'The generation born into postmodern disaffection/irony and now ready to move on from that seems to scream,“OK, there may be no ‘there’ there, but yet…I’m here!” This is where one might locate the ground of Metamodernism, which, as we see it, seeks to resolve and/or engage the conflicts between Tradition, Modernism and Postmodernism by emphasizing felt experience.' - Greg Dember and Linda Ceriello
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My Friend Mark | Jeremy Gilbert on Mark Fisher

My Friend Mark | Jeremy Gilbert on Mark Fisher | Hauntology | Scoop.it
'Here are two versions of basically the same tribute to my departed friend Mark Fisher, who took his own life in January. There are two versions, a very long and a quite long one. The first is my own very very long tribute. It is as much as anything about me and my thoughts, obviously – as it is basically a kind of intellectual history of Marks’ own conceptual journey and my personal and political relationship to it. If you have been dying to find out exactly what I thought of the CCRU in the early 2000s, then this is for you. If not then maybe don’t bother. To be fair if you are interested in a very detailed account of Mark’s intellectual and political development then I think , I hope, you will find this genuinely useful.' - Jeremy Gilbert
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A Hauntology of Precarity | WELCOME TO THE ENTREPRECARIAT | Silvio Lorusso

A Hauntology of Precarity | WELCOME TO THE ENTREPRECARIAT | Silvio Lorusso | Hauntology | Scoop.it
'Looking at precarity from the hauntological lens allows us to contemplate a perceived absence and the anxiety it provokes even on subjects with a relatively stable job. In this perspective, precarity becomes the agency of impending failure and poverty. It functions as a malicious prophecy that threaten to become reality. And even if it doesn’t, it is nonetheless able to manipulate people, pushing them to work uninterruptedly, because "who knows what will happen in one year". The hauntological dimension of precarity works also in the opposite direction: the idealized image of baby boomers’ stable, fulfilling life and career renders the contemporary lifestyle bleak, empty, depressing. Both in the future and the past virtuality of precarity, work and life are inseparable.' - Silvio Lorusso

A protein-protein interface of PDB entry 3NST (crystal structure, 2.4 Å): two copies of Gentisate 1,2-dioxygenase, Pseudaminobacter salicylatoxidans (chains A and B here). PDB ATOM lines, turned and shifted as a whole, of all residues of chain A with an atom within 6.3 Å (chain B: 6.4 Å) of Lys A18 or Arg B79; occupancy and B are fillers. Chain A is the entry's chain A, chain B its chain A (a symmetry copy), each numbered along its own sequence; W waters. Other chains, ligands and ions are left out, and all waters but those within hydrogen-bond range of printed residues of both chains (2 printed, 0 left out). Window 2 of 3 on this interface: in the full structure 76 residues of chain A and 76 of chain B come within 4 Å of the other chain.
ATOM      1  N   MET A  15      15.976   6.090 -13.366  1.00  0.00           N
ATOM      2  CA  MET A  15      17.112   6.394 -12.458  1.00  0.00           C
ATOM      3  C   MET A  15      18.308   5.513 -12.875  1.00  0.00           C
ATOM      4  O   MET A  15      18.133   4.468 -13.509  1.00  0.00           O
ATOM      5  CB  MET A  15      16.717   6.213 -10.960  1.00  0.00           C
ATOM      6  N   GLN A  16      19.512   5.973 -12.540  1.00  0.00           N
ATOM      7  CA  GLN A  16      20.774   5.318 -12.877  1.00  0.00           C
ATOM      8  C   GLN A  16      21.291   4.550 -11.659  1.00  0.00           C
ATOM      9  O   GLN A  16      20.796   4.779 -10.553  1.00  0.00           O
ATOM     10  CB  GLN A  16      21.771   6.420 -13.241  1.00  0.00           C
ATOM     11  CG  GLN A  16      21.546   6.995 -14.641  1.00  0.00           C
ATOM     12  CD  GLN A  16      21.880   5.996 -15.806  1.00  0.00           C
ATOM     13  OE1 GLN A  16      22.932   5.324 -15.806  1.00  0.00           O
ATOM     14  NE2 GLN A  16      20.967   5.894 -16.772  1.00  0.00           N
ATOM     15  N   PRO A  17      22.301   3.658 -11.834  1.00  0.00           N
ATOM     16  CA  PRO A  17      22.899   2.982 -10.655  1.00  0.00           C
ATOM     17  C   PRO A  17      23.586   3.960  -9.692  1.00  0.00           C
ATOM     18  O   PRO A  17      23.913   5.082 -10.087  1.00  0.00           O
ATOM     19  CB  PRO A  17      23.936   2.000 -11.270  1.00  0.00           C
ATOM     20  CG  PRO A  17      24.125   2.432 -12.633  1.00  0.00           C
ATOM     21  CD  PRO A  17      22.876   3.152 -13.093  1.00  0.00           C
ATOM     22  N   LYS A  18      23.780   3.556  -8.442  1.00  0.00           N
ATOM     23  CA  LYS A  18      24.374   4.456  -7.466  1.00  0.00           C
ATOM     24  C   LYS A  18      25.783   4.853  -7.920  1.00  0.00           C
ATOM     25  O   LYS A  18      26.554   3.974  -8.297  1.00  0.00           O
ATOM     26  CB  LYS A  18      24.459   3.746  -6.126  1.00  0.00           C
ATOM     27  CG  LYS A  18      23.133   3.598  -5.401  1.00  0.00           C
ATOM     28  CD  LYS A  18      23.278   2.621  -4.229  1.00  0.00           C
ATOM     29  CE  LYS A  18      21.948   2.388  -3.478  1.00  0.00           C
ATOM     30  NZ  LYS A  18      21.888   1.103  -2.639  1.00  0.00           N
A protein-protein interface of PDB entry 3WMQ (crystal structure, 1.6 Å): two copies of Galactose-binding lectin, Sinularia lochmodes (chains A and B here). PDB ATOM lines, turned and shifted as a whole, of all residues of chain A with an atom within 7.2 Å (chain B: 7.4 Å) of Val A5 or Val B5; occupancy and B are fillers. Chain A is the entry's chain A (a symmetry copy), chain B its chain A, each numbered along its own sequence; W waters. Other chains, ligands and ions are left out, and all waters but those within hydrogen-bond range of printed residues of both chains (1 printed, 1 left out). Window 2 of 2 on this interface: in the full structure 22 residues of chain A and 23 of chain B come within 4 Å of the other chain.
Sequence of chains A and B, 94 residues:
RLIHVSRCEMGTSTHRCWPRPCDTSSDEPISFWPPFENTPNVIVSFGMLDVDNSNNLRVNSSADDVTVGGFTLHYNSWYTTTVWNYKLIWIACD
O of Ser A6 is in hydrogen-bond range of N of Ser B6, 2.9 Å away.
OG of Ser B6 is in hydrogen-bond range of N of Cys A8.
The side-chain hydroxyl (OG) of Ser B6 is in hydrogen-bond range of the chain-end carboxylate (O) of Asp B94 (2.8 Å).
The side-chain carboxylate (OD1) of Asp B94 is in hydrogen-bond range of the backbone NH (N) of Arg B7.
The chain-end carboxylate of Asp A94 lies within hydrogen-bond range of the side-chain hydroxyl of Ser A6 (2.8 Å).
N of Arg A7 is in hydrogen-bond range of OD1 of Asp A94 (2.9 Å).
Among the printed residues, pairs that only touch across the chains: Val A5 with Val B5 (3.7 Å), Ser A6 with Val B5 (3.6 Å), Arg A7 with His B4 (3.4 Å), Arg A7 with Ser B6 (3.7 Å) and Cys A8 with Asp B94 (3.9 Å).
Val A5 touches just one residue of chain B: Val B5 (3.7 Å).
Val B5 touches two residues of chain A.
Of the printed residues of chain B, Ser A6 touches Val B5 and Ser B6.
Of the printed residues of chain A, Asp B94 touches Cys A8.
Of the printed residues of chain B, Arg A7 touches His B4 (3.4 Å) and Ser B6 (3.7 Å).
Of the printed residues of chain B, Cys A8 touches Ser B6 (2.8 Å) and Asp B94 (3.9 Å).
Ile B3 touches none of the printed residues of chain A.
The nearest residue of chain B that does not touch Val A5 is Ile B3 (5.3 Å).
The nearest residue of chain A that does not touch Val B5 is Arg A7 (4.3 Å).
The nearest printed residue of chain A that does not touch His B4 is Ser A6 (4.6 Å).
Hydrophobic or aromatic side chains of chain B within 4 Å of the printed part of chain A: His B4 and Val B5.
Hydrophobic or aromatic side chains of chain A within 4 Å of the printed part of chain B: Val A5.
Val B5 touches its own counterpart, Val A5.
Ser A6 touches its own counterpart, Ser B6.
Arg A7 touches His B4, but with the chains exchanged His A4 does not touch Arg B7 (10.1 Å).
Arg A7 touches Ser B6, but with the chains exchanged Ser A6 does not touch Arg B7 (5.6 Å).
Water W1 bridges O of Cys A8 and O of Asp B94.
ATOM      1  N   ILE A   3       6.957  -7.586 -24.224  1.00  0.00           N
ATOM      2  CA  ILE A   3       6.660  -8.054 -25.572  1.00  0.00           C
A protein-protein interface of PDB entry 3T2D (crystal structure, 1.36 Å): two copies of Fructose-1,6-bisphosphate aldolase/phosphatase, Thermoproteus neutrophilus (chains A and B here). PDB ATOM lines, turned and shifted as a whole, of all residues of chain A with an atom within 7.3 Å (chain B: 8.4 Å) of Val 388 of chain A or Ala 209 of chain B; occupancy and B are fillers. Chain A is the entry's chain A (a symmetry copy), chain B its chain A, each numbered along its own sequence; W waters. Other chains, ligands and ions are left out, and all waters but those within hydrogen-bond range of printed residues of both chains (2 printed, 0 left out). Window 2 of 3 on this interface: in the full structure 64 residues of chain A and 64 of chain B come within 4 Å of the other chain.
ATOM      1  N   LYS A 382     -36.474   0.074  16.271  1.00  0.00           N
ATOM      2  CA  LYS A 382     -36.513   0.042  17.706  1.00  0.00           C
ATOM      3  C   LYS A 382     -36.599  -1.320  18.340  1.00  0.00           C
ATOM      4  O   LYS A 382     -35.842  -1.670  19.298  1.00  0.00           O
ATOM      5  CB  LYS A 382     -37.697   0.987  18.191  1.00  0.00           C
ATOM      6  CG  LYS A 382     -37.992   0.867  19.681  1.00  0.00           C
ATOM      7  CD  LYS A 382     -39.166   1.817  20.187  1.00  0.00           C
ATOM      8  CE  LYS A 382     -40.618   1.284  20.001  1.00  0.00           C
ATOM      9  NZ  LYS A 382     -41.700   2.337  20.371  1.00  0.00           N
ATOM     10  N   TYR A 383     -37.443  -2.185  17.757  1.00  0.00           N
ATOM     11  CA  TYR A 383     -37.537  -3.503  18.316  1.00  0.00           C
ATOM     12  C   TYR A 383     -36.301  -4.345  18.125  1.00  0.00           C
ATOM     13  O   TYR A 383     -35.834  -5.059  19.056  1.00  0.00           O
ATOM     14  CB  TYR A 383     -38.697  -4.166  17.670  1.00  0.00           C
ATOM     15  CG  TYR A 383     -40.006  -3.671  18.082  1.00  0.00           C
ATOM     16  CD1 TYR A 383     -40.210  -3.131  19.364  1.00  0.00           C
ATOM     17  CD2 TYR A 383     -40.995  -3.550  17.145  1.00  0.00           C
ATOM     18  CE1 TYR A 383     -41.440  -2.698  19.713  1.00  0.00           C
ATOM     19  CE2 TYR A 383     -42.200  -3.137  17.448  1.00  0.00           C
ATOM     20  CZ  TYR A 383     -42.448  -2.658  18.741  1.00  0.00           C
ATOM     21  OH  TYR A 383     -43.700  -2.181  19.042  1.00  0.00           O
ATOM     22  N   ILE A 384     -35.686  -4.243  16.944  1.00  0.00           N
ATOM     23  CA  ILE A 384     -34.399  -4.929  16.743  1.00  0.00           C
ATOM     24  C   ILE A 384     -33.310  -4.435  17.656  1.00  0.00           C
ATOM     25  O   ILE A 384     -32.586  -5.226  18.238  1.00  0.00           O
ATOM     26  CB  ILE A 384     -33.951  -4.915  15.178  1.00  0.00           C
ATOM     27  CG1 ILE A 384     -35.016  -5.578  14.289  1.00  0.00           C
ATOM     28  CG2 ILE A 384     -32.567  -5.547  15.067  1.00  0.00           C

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Nicole Lizée: Techno-Hauntologist - my/maSCENA | Kiersten Van Vliet

Nicole Lizée: Techno-Hauntologist - my/maSCENA | Kiersten Van Vliet | Hauntology | Scoop.it
'Many of the sources she works with are not considered art, not only due to the commerciality of their production, but also their short-lived and often disposable nature. “There’s something about things that were so important to so many people at one point in time and then were quickly forgotten or replaced or put in a landfill.”